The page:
Manager Ben Adams of Northwestern Bell Telephone Company here appealed to the public today to use greater care in dialing numbers.
"Since the conversion to dial, some 15 false alarm calls have been made to the City Fire department through mistakes in dialing," Adams said.
There also have been many incidents of wrong numbers being dialed.
The Northwestern Bell official stressed that it would be much appreciated by both the fire department and the telephone company if people will take time to dial correctly.
Residents are reminded of a concert at 8 o'clock tonight in Washington High School auditorium.
The program will be given by the concert band and five choral groups under direction of Norm Meyer and Don McCarthy.
Some 180 students will take part in the concert featuring musical selections from popular Broadway shows.
Highlighting the band numbers is to be a trumpet trio comprised of Rex Ritz, Roger Fuhrman and Ronald Christ.
Tickets may be obtained at the door.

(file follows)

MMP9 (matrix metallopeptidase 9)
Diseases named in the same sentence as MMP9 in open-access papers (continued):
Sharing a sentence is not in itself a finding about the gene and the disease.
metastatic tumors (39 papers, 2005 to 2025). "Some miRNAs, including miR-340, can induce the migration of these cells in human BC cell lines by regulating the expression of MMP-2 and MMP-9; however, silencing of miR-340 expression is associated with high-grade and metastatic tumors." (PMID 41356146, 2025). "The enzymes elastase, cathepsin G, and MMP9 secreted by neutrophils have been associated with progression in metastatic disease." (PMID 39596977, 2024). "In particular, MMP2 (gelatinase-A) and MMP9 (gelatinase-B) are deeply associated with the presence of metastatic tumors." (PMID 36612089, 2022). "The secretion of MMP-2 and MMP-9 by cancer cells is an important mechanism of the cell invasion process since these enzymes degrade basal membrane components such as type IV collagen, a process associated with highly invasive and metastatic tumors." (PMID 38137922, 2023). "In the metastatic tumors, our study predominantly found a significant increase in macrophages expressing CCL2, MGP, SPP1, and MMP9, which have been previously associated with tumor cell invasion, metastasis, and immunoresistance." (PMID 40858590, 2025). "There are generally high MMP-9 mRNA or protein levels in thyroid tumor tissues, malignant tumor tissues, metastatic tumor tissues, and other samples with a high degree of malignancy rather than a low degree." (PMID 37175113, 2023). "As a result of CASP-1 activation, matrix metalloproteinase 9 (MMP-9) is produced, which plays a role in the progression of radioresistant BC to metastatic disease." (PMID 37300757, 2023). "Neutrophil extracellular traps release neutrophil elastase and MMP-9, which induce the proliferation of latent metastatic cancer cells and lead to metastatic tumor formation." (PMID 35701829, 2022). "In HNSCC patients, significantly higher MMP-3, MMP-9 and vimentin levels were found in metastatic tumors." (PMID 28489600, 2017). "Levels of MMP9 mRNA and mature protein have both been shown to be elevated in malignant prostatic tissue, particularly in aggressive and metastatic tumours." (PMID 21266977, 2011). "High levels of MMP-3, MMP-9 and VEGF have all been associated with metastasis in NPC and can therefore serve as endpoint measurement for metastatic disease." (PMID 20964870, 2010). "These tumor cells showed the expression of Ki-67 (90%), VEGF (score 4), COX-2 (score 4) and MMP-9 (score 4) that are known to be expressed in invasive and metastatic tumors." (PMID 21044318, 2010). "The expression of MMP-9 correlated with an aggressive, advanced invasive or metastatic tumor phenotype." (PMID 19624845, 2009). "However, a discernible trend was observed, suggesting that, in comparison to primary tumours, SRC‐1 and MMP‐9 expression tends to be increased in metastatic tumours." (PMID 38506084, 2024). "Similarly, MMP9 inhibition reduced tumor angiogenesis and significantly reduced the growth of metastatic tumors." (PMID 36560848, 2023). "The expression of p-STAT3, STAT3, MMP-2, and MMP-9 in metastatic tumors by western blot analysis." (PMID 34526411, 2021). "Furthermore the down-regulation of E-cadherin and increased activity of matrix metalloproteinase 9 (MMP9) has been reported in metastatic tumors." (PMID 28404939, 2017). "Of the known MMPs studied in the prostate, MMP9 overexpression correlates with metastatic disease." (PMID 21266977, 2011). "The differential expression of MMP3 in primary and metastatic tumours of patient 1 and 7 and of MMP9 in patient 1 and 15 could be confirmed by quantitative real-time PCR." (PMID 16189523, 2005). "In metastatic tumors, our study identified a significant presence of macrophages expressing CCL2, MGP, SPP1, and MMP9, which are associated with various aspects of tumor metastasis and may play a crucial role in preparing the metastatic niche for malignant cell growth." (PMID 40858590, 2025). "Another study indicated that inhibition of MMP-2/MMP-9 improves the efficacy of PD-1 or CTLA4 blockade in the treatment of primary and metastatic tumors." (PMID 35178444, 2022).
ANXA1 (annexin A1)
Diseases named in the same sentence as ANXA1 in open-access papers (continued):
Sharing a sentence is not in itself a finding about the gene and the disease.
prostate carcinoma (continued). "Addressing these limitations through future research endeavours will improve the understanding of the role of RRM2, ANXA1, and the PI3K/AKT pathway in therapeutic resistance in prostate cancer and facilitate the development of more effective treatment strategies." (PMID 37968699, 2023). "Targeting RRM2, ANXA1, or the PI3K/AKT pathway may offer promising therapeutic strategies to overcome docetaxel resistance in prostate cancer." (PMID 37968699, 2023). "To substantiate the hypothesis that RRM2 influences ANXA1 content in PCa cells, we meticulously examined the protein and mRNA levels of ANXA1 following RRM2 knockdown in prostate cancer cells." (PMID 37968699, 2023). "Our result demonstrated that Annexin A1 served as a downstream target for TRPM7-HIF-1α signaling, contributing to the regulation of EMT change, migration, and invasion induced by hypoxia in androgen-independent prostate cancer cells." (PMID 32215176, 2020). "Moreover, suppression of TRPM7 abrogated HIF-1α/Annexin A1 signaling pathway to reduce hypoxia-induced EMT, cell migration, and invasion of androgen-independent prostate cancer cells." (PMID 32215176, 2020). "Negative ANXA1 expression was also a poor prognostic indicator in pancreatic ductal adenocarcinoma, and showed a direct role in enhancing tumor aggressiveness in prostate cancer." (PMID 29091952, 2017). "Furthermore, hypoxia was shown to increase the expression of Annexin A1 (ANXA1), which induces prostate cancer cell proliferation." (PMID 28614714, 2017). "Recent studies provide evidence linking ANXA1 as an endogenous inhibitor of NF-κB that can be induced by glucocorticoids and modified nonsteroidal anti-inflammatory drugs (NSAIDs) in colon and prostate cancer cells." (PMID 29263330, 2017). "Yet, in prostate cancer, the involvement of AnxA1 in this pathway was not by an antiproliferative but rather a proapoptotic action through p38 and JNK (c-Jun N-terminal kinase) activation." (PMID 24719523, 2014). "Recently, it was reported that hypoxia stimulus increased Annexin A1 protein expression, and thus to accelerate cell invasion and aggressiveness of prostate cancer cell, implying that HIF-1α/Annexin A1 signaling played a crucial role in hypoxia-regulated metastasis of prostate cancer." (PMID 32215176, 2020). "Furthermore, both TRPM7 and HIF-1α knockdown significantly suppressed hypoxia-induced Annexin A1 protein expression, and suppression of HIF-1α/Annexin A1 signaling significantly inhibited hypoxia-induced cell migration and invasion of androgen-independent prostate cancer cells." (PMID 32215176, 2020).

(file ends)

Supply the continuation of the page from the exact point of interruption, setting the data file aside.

Three men have filed for election to the Board of Directors of the Aurelia Community School.
Two directors are to be elected March 9 at the annual school election.
Running for reelection to three-year terms are Robert Parrott and Verner Johnson, Melvin Johnson also has filed for a three-year term.
Aurelia voters also will elect a member-at-large to the Cherokee County Board of Education. Candidates are Merle Cave, incumbent, and Emil Lundsgaard.
Present members of the Aurelia School Board are Rueben Ohlson, Robert Parrott, Verner Johnson, J. Lester Anderson and Howard Peterson.
It's Friday night. Iowa Highway Patrolman Dan Maier is behind the wheel, and I'm scribbling notes in the dark.
We're cruising the city streets, the state highways and the county roads, watching for speeders, drunk drivers and other assorted traffic violators. By the way, my name's Sullivan, I'm a reporter.
Maier's been a patrolman since August. He patrols Cherokee, Ida, Sac, Buena Vista, Woodbury and Plymouth counties.